Due to a recent shift in the judicial interpretation of the Massachusetts Home Improvement Contractor law, M.G.L. c. 142A (“the Act”), homeowners will no longer be able to recover triple damages and attorney’s fees for mere technical violations of the Act by a contractor, where those technical violations do not cause harm to the homeowner.
The Act was designed to protect homeowners, and to give them a remedy to address unscrupulous practices by home improvement contractors. The Act places numerous requirements upon the contractor. For example, agreements between contractors and homeowners must contain the contractor’s social security number, a time schedule of payments, the date for the completion of the work, the total cost of the work, and other consumer protection-oriented disclosures. The Act also requires that the material terms of the agreement and any change orders must be in writing for contracts over $1,000. As a remedy for violations of the Act, homeowners are able to obtain orders from the court requiring the contractor to complete work under the contract or damages for violations of the Act. Violations of the Act constitute almost automatic (per se) violations of Chapter 93A, Massachusetts’ consumer protection statute, permitting the homeowner to seek multiple damages (up to triple damages) and reimbursement of their attorneys’ fees.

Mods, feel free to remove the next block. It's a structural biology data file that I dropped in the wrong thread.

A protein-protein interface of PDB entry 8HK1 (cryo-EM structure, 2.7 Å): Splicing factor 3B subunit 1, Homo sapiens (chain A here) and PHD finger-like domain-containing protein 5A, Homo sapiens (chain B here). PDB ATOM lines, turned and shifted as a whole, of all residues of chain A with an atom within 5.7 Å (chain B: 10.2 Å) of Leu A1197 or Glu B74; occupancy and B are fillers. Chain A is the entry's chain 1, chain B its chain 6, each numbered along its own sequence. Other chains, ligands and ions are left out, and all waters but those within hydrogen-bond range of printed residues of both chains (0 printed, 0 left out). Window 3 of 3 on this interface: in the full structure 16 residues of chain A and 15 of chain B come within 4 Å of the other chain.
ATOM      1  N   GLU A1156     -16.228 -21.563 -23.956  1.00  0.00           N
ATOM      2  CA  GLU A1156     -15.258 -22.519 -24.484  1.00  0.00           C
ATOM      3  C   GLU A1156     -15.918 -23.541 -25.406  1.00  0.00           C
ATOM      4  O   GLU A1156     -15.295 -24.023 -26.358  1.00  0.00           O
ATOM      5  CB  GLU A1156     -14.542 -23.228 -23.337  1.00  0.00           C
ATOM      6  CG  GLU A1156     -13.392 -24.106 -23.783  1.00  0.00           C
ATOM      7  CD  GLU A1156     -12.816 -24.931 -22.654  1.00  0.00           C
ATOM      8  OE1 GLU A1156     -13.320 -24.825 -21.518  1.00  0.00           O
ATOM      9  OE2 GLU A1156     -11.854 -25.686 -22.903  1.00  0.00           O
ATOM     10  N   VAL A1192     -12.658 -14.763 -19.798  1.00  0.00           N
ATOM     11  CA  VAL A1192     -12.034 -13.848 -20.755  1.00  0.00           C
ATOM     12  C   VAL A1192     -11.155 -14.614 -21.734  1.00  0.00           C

Historically, homeowners could avail themselves of these powerful damages and attorney’s fees, even for a relatively innocuous, technical violation of the Act, such as the contractor’s failure to include his/her social security number on the contract. Because of the threat of significant damages and the potential to have to pay the homeowner’s attorney’s fees arising from a technical violation of the Act, contractors were at a disadvantage. A contractor who substantially completed a project may have been forced to waive all or a portion of monies owed by a homeowner due to an inconsequential oversight. In certain cases, the threat of triple damages and attorney’s fees may have resulted in a windfall to a homeowner, who otherwise had received the benefit of her bargain.
In the recent case of DeBettencourt v. Aronson, the homeowner alleged that the contractor violated the Act by failing to include in the contract between the parties the contractor’s social security number, the date for completion of the work, the total cost of the work, a schedule of payments, and a recitation of the homeowners’ three-day right of rescission (cancellation). Although the appellate court recognized that the contractor had committed numerous violations of Chapter 142A, the court also observed that none of those statutory violations caused any harm to the Aronsons. Therefore, the court reversed the award of statutory damages and attorneys’ fees to the homeowner.
In doing so, the Court appears to have sent a message that, although the Home Improvement Contractor law is a powerful remedy for consumers who are harmed by unscrupulous contractors, Chapter 142A cannot be used by homeowners to avoid paying their contractor where no harm is caused by the contractor’s technical violations of the statute. To obtain relief under Chapter 142A, homeowners will need to identify how a violation of the statute harmed them or caused them specific financial injury. Contractors and consumers alike are strongly advised to have their contracts and procedures reviewed by a capable attorney to ensure compliance with Chapter 142A before problems arise.